"My message couldn't be simpler: It's time to hunker down. It's time to cancel everything," Los Angeles Mayor Eric Garcetti said last week. "If you're able to stay home, stay home."
Some 33 million Californians are now under a new regional stay-at-home order that began Sunday night, a last-ditch effort to turn the corner on an alarming rise in coronavirus cases statewide. The blunt messaging worked to bend the curve in the spring, when fear of the novel virus and the insidious ways it might spread kept many indoors. But nine months later, the words seem to have lost their meaning.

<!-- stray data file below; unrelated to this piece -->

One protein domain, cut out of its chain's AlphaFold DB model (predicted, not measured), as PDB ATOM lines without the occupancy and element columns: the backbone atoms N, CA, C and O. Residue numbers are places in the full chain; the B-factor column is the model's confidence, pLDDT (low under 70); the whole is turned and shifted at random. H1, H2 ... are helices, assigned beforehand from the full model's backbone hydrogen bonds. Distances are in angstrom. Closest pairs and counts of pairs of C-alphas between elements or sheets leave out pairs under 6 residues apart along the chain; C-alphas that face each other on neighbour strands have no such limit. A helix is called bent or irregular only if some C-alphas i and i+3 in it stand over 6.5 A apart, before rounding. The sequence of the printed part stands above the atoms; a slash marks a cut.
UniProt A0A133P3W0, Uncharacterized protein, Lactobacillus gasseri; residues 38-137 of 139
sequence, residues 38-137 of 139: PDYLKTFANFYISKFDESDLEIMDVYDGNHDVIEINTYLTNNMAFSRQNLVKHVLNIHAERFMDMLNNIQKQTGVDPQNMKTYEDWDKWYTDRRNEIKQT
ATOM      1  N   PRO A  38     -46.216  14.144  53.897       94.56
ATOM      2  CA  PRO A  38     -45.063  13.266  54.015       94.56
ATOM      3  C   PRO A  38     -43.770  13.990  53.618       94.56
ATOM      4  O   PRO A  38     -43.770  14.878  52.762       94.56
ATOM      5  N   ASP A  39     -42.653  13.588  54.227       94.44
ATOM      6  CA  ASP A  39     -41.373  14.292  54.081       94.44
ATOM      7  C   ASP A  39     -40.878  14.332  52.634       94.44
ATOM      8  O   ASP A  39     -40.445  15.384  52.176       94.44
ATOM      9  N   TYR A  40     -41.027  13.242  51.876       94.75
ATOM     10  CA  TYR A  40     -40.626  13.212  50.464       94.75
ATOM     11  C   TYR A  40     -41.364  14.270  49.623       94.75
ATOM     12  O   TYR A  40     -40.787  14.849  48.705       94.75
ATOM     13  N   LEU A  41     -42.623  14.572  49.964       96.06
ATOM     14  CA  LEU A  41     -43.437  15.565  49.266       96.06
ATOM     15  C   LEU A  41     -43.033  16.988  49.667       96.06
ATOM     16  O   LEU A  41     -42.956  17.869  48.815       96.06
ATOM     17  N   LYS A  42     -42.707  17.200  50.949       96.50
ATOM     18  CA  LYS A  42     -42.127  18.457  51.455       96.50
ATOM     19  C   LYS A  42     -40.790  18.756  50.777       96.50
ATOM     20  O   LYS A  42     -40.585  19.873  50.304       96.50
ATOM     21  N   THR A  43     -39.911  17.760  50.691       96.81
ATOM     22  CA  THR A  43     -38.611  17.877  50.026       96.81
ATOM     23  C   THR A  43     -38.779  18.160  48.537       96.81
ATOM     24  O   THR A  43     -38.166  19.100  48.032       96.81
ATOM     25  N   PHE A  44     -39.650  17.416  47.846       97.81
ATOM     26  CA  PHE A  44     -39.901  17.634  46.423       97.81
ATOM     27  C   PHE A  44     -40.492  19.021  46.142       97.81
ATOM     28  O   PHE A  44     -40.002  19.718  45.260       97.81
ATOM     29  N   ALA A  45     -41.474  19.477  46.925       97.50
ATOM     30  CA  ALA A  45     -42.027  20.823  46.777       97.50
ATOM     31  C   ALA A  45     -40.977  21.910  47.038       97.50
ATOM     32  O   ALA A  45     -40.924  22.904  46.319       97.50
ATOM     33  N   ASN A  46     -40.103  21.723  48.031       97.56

The percentage of Angelenos staying home except for essential activities has remained unchanged since mid-June — around 55% — despite pleas from health officials in recent weeks for people to cut down on their activities, according to a survey conducted by USC.
A similar story has played out nationwide, as millions of Americans zigzagged across the country to visit family over the Thanksgiving holiday, flouting the advice of health officials.
"It's not because the public is irresponsible; it's because they are losing trust in public health officials who put out arbitrary restrictions," said Dr. Monica Gandhi, an infectious-disease specialist at UC San Francisco. "We are failing in our public health messaging."